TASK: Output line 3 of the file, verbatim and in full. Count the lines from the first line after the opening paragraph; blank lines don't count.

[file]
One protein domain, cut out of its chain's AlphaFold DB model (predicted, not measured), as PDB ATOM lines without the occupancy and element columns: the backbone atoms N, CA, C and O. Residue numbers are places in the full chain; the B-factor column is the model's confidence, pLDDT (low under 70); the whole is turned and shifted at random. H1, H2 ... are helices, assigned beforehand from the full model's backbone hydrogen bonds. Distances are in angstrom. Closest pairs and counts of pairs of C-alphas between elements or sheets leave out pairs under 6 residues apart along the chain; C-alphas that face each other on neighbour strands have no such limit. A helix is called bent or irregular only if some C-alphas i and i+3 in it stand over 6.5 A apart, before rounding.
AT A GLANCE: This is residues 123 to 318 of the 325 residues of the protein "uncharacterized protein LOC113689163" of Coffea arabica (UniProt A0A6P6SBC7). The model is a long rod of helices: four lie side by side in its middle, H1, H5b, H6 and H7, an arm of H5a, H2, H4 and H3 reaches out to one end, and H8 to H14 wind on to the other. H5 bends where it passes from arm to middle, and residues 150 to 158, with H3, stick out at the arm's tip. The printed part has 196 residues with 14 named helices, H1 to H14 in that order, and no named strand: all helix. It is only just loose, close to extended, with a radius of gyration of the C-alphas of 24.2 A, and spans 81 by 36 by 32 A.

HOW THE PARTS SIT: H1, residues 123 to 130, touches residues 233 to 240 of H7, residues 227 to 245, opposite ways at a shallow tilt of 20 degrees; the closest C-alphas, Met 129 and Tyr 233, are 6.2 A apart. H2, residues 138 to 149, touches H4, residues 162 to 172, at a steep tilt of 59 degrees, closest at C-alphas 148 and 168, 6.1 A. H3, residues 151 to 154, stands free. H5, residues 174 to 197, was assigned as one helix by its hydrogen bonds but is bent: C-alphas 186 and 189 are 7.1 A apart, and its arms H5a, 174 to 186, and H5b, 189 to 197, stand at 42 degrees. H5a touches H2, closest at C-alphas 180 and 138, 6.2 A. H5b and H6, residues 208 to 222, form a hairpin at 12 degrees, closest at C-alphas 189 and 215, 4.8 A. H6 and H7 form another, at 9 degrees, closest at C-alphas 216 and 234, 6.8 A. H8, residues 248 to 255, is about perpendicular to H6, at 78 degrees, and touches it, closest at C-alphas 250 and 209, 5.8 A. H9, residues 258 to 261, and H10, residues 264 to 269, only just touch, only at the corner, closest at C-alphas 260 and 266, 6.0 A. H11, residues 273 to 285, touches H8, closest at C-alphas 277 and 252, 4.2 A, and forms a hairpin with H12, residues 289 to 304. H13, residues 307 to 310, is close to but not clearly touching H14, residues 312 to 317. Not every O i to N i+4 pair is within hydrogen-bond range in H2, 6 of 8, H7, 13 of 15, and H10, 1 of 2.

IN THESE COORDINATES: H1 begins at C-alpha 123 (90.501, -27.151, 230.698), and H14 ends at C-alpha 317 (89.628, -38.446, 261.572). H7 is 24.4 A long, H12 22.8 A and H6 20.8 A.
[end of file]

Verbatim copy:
IN THESE COORDINATES: H1 begins at C-alpha 123 (90.501, -27.151, 230.698), and H14 ends at C-alpha 317 (89.628, -38.446, 261.572). H7 is 24.4 A long, H12 22.8 A and H6 20.8 A.